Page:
CN: So with that said, why was “Parallel” selected to be the lead single off the album?
KS: Probably because it was the most interesting of the stuff in that earlier stage of it because when “Parallel” got released there was only— the only songs there were to choose from of that quality were “Parallel,” “Art of Moving On,” really it was just a couple of songs. “Art of Moving On” I felt was a little too...what’s the word I’m looking for? I needed something with a little more power to it to put out for the first song and that’s why I picked “Parallel.”
CN: Did you have any difficulty in the songwriting process with “Parallel” or did it kind of just come together on its own?
KS: Yeah it actually took awhile, it took three separate sessions over three weeks. The beginning of the song had a lot of electronic elements, like if you could imagine the beginning guitar part being a synth or something that’s what it sounded like and there was no acoustic elements at all to it which it just didn’t sound right, especially with me doing it. I love EDM but I wasn’t setting out to create an EDM song, I was set out to create a transitional song. So that changed and lyrics changed and the bridge was the last thing to come together because the bridge usually is the last thing to come together in our experiences of writing. It was difficult but sometimes the best songs are difficult and you have to work through it, you can’t get discouraged.
CN: The song is obviously about love but I really like the approach because you sing about the universe and stars aligning so I have to ask, do you guys follow astrology at all and did that have any influence on the lyrical aspect of the song?
KS: I don’t know how much we follow astrology but believing in the stars I suppose.
DB: I know a little bit about it but I don’t follow it too much I guess.
KS: I guess I would dive more into astrology than any other religion I think so, yes.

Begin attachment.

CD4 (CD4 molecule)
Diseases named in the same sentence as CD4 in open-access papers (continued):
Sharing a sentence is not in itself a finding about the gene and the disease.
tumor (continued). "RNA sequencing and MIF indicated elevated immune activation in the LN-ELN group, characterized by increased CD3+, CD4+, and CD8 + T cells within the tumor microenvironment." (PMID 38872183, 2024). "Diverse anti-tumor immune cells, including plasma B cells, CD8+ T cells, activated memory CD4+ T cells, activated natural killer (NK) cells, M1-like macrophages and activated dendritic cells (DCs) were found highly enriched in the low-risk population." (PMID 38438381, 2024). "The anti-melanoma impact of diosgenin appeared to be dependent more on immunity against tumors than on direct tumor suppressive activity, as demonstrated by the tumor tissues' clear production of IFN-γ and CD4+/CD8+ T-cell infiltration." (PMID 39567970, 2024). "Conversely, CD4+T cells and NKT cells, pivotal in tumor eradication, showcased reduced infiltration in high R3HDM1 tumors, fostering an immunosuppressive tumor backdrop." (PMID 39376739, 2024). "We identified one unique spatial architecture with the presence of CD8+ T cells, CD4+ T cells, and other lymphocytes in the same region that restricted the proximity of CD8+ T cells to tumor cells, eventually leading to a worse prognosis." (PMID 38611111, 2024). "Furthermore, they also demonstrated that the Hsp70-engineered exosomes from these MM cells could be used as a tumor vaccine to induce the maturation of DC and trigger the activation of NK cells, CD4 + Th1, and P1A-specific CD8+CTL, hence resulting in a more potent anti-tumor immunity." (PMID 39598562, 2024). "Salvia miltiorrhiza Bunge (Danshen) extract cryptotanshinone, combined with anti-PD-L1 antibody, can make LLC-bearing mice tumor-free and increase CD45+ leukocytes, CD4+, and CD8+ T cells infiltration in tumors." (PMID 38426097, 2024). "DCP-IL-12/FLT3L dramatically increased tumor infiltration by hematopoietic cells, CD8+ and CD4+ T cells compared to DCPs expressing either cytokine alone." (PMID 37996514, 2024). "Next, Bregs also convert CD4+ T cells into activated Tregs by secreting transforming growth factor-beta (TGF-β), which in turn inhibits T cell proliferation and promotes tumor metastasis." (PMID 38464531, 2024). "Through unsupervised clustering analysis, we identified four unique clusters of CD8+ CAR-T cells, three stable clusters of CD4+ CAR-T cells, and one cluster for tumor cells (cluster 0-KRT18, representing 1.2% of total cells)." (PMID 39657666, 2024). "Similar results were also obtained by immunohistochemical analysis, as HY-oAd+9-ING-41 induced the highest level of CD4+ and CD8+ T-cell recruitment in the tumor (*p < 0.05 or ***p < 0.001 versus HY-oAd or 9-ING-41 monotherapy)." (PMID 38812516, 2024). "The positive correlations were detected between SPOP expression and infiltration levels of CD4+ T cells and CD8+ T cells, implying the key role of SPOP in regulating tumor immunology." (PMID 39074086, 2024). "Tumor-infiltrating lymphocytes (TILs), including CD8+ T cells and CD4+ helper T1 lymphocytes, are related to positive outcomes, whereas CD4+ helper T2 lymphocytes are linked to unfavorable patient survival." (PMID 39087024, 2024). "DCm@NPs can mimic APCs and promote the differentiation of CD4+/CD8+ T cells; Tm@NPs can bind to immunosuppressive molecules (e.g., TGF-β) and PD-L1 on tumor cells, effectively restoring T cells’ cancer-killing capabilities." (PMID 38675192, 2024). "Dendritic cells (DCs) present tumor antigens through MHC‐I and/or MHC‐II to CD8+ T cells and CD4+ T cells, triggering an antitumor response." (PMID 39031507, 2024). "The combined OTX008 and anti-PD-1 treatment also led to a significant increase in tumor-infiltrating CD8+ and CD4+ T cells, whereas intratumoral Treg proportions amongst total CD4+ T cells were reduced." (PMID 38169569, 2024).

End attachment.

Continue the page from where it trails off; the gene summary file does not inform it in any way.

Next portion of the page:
CN: Were there any experiences that inspired this song?
DB: Well, Kendall is really stubborn so, that just kind of popped out for you.
KS: Yeah, it’s about someone you really like and it just doesn’t work out for a long time and then eventually it ends up working out and that’s definitely happened, totally, maybe a couple of times.
CN: Do you feel that this album is an accurate representation of your artistry?
DB: Oh, for sure.
KS: Great question. Yeah, as much as it can be. You’re taking a total risk with new music and we thought about redoing some of the older Heffron Drive stuff, like the original 5 songs even though they’re already complete, just redoing them and making them more modern and it just didn’t sound right, they sounded outdated and obviously because they are. So we were like, ‘You know what? It’s gotta be all new music.’ And then we were in that stage where we had no idea what was going on and then it was like now we have to hone this in, this stage is getting through it.
DB: Plus, since it’s released independently every aspect of this album we had our hands on, down to the fonts used in the CD booklet.
KS: Which can drive you crazy too, it’s a lot of stuff.
DB: Yeah so we had a hand in everything, who mixed it, mastered it, we chose everybody.